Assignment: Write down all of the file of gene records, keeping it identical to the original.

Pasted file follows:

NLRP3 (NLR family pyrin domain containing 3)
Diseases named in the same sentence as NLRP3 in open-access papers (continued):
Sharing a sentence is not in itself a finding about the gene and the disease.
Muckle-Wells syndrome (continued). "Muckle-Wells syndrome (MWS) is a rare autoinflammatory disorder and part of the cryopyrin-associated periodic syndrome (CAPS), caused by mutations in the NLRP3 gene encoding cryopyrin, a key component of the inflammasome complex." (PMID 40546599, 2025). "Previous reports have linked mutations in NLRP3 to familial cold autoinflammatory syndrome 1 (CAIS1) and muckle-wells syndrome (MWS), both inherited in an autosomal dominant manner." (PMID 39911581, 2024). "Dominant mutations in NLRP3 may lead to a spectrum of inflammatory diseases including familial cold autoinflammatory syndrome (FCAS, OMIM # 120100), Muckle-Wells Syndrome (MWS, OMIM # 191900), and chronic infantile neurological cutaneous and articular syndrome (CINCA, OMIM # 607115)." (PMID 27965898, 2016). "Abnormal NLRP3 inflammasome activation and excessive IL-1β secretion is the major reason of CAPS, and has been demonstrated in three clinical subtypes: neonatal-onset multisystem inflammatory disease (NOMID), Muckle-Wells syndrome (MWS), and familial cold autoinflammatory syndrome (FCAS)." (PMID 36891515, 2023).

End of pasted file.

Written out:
NLRP3 (NLR family pyrin domain containing 3)
Diseases named in the same sentence as NLRP3 in open-access papers (continued):
Sharing a sentence is not in itself a finding about the gene and the disease.
Muckle-Wells syndrome (continued). "Muckle-Wells syndrome (MWS) is a rare autoinflammatory disorder and part of the cryopyrin-associated periodic syndrome (CAPS), caused by mutations in the NLRP3 gene encoding cryopyrin, a key component of the inflammasome complex." (PMID 40546599, 2025). "Previous reports have linked mutations in NLRP3 to familial cold autoinflammatory syndrome 1 (CAIS1) and muckle-wells syndrome (MWS), both inherited in an autosomal dominant manner." (PMID 39911581, 2024). "Dominant mutations in NLRP3 may lead to a spectrum of inflammatory diseases including familial cold autoinflammatory syndrome (FCAS, OMIM # 120100), Muckle-Wells Syndrome (MWS, OMIM # 191900), and chronic infantile neurological cutaneous and articular syndrome (CINCA, OMIM # 607115)." (PMID 27965898, 2016). "Abnormal NLRP3 inflammasome activation and excessive IL-1β secretion is the major reason of CAPS, and has been demonstrated in three clinical subtypes: neonatal-onset multisystem inflammatory disease (NOMID), Muckle-Wells syndrome (MWS), and familial cold autoinflammatory syndrome (FCAS)." (PMID 36891515, 2023).